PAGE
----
Elderly patients with dementia-related psychosisElderly patients with dementia-related psychosis treated with antipsychotic substances are at an increased risk of death.Sycrest is not approved for the treatment of patients with dementia-related psychosis and is not recommended for use in this particular group of patients.
Neuroleptic malignant syndromeNeuroleptic malignant syndrome (NMS), characterised by hyperthermia, muscle rigidity, autonomic instability, altered consciousness and elevated serum creatine phosphokinase levels, has been reported to occur with antipsychotics, including asenapine. Additional clinical signs may include myoglobinuria (rhabdomyolysis) and acute renal failure. If a patient develops signs and symptoms indicative of NMS Sycrest must be discontinued.
SeizuresIn clinical trials, cases of seizure were occasionally reported during treatment with asenapine. Therefore, Sycrest should be used with caution in patients who have a history of seizure disorder or have conditions associated with seizures.
SuicideThe possibility of a suicide attempt is inherent in psychotic illnesses and bipolar disorder and close supervision of high-risk patients should accompany treatment.
Orthostatic hypotensionAsenapine may induce orthostatic hypotension and syncope, especially early in treatment, probably reflecting its α1-adrenergic antagonist properties. Elderly patients are particularly at risk for experiencing orthostatic hypotension (see section 4.8). In clinical trials, cases of syncope were occasionally reported during treatment with Sycrest. Sycrest should be used with caution in elderly patients and in patients with known cardiovascular disease (e.g., heart failure, myocardial infarction or ischemia, conduction abnormalities), cerebrovascular disease, or conditions that predispose the patient to hypotension (e.g., dehydration and hypovolemia).
Tardive dyskinesiaMedicinal products with dopamine receptor antagonistic properties have been associated with the induction of tardive dyskinesia characterised by rhythmical, involuntary movements, predominantly of the tongue and/or face. In clinical trials, cases of tardive dyskinesia were occasionally reported during treatment with asenapine. The onset of extrapyramidal symptoms is a risk factor for tardive dyskinesia. If signs and symptoms of tardive dyskinesia appear in a patient on Sycrest, discontinuation of treatment should be considered.
HyperprolactinaemiaIncreases in prolactin levels were observed in some patients with Sycrest. In clinical trials, there were few adverse reactions related to abnormal prolactin levels reported.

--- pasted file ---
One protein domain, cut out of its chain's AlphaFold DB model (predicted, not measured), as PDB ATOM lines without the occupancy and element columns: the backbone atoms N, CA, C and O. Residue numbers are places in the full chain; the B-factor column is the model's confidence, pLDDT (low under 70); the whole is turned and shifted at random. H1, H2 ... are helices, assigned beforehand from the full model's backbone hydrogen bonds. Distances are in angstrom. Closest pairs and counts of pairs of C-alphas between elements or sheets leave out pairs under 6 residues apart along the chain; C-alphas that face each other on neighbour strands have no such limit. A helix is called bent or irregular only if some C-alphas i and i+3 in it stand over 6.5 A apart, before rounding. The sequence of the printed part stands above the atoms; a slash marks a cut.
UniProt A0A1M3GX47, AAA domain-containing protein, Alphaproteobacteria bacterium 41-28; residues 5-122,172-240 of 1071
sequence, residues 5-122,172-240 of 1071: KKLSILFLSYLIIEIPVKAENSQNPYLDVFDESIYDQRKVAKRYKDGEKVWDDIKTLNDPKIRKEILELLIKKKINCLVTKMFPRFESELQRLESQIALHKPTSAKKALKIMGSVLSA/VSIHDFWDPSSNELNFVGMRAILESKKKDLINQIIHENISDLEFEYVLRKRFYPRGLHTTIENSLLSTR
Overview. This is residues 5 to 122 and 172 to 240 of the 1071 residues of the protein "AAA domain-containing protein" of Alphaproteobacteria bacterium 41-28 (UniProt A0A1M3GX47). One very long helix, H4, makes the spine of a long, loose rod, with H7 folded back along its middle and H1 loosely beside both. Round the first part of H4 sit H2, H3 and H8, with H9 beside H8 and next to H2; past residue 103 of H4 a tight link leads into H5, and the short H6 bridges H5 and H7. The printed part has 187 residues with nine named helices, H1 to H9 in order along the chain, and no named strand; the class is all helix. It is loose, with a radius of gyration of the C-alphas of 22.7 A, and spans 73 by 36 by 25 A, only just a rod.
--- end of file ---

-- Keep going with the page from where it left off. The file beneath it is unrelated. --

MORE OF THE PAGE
QT intervalClinically relevant QT prolongation does not appear to be associated with asenapine. Caution should be exercised when Sycrest is prescribed in patients with known cardiovascular disease or family history of QT prolongation, and in concomitant use with other medicinal products thought to prolong the QT interval.
Hyperglycaemia and diabetes mellitusHyperglycaemia or exacerbation of pre-existing diabetes has occasionally been reported during treatment with asenapine. Assessment of the relationship between atypical antipsychotic use and glucose abnormalities is complicated by the possibility of an increased background risk of diabetes mellitus in patients with schizophrenia or bipolar disorder and the increasing incidence of diabetes mellitus in the general population. Appropriate clinical monitoring is advisable in diabetic patients and in patients with risk factors for the development of diabetes mellitus.
DysphagiaEsophageal dysmotility and aspiration have been associated with antipsychotic treatment. Cases of dysphagia were occasionally reported in patients treated with Sycrest.
Body temperature regulationDisruption of the body's ability to reduce core body temperature has been attributed to antipsychotic medicines. From the clinical trials, it is concluded that clinically relevant body temperature dysregulation does not appear to be associated with asenapine. Appropriate care is advised when prescribing Sycrest for patients who will be experiencing conditions that may contribute to an elevation in core body temperature, e.g. exercising strenuously, exposure to extreme heat, receiving concomitant medicinal products with anticholinergic activity or being subject to dehydration.
Patients with severe hepatic impairmentAsenapine exposure is increased 7-fold in patients with severe hepatic impairment (Child-Pugh C). Therefore, Sycrest is not recommended in such patients.
Parkinson's disease and dementia with Lewy bodiesPhysicians should weigh the risks versus the benefits when prescribing antipsychotic medicinal products, including Sycrest, to patients with Parkinson's disease or dementia with Lewy Bodies (DLB) since both groups may be at increased risk of neuroleptic malignant syndrome as well as having an increased sensitivity to antipsychotics. Manifestation of this increased sensitivity can include confusion, obtundation, postural instability with frequent falls, in addition to extrapyramidal symptoms.